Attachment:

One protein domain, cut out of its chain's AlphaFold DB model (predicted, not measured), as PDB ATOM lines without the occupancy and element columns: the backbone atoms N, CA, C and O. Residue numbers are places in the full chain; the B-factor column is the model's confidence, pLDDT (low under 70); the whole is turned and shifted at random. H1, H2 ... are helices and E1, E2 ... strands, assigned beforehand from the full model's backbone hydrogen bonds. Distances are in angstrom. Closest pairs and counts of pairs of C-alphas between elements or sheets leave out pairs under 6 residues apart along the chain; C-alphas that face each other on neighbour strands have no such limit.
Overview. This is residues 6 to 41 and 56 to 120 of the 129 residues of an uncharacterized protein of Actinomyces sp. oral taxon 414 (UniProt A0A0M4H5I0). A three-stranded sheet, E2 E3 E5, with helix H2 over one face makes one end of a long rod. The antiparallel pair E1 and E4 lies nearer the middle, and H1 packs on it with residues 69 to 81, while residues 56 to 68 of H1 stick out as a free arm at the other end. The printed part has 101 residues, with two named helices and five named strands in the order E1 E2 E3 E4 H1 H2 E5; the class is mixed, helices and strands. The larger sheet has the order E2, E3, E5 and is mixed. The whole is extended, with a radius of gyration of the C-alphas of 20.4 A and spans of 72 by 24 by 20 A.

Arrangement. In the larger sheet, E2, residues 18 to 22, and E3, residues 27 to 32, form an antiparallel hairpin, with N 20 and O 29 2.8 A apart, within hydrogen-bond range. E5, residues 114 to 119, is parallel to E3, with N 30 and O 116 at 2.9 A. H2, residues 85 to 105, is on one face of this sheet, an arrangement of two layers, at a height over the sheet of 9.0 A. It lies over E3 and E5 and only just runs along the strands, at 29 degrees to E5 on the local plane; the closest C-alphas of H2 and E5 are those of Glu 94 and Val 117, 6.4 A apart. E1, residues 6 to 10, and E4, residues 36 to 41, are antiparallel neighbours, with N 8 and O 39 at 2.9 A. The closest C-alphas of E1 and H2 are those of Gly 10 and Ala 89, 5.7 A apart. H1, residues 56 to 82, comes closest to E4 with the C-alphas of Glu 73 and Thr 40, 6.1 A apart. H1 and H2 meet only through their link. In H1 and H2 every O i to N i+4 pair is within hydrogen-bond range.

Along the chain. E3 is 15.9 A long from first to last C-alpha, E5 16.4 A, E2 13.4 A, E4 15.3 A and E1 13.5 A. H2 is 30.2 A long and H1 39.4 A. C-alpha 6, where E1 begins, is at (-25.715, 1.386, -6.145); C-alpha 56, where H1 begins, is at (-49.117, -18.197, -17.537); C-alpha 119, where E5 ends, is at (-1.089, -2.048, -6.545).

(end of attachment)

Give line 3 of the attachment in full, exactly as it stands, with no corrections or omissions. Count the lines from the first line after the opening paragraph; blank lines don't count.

Along the chain. E3 is 15.9 A long from first to last C-alpha, E5 16.4 A, E2 13.4 A, E4 15.3 A and E1 13.5 A. H2 is 30.2 A long and H1 39.4 A. C-alpha 6, where E1 begins, is at (-25.715, 1.386, -6.145); C-alpha 56, where H1 begins, is at (-49.117, -18.197, -17.537); C-alpha 119, where E5 ends, is at (-1.089, -2.048, -6.545).